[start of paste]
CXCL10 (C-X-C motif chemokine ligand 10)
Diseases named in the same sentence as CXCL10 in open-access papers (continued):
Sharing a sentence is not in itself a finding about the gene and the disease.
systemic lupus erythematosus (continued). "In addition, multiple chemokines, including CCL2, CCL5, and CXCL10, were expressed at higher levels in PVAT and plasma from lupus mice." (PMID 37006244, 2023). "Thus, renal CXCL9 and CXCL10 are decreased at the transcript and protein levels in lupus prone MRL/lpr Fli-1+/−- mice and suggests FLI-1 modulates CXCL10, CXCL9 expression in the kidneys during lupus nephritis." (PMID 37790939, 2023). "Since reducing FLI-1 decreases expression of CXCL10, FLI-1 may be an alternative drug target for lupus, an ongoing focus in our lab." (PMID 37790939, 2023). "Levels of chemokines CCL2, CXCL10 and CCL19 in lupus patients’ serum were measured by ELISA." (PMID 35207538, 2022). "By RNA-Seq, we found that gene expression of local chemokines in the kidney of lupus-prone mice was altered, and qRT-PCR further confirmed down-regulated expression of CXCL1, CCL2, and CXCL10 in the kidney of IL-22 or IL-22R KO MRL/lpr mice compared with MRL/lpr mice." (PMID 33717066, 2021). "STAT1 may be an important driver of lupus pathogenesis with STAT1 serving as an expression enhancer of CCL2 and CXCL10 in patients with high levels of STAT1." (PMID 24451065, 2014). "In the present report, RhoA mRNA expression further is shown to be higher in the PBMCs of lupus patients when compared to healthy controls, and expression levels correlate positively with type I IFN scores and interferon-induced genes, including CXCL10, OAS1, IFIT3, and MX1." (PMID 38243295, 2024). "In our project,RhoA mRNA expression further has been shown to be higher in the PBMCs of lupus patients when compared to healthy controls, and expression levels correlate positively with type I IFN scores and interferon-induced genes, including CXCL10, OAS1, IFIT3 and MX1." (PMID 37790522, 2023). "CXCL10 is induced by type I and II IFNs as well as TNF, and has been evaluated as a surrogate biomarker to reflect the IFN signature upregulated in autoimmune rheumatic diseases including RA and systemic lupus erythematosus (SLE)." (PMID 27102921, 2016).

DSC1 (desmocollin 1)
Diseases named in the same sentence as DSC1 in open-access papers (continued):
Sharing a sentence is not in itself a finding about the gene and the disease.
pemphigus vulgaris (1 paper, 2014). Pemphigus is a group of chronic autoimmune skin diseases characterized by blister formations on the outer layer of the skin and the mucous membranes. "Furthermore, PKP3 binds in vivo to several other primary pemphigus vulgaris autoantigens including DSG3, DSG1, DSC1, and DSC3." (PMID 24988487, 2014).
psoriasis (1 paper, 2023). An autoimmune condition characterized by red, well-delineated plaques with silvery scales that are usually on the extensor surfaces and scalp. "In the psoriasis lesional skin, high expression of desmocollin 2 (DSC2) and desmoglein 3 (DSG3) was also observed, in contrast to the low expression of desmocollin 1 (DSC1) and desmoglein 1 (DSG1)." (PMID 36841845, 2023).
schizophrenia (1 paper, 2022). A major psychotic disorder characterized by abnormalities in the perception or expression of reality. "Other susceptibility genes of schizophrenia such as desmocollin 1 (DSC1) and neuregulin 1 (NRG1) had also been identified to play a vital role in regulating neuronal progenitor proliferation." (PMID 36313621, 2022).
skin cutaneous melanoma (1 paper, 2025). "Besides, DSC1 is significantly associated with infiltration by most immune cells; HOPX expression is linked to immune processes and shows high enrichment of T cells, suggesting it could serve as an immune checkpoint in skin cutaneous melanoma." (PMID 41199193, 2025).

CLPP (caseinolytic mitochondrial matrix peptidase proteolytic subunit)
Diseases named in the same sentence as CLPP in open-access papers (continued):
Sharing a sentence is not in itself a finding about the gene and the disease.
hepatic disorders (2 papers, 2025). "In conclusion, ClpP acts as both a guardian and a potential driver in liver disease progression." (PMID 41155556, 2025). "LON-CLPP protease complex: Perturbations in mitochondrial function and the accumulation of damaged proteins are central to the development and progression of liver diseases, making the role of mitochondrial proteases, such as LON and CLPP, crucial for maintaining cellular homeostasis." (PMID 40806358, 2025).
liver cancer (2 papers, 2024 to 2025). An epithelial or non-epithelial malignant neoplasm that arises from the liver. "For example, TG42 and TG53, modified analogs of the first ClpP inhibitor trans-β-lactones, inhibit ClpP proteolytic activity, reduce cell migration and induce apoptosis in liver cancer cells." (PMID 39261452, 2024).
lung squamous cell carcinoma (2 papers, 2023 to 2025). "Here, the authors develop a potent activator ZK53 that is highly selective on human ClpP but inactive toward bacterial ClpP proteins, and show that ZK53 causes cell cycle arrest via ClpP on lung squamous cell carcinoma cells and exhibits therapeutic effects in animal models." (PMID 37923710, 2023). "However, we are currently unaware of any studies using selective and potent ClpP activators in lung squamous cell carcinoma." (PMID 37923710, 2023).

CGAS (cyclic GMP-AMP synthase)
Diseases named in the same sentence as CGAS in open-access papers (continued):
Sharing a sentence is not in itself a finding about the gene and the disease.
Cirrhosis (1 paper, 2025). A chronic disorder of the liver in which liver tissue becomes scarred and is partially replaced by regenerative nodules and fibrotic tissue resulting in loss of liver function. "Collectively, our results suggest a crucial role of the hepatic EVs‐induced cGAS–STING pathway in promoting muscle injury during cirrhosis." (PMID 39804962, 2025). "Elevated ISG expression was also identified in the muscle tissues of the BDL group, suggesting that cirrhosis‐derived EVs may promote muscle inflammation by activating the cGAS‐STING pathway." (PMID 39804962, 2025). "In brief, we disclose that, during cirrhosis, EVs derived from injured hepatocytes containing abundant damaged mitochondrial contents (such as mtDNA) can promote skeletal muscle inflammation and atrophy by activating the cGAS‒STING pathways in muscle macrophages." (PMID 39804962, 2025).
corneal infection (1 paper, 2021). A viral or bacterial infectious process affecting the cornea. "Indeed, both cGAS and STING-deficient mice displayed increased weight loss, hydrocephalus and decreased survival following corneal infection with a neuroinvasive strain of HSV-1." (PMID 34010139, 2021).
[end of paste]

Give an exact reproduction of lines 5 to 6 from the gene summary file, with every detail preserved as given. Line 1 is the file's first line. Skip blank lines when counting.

DSC1 (desmocollin 1)
Diseases named in the same sentence as DSC1 in open-access papers (continued):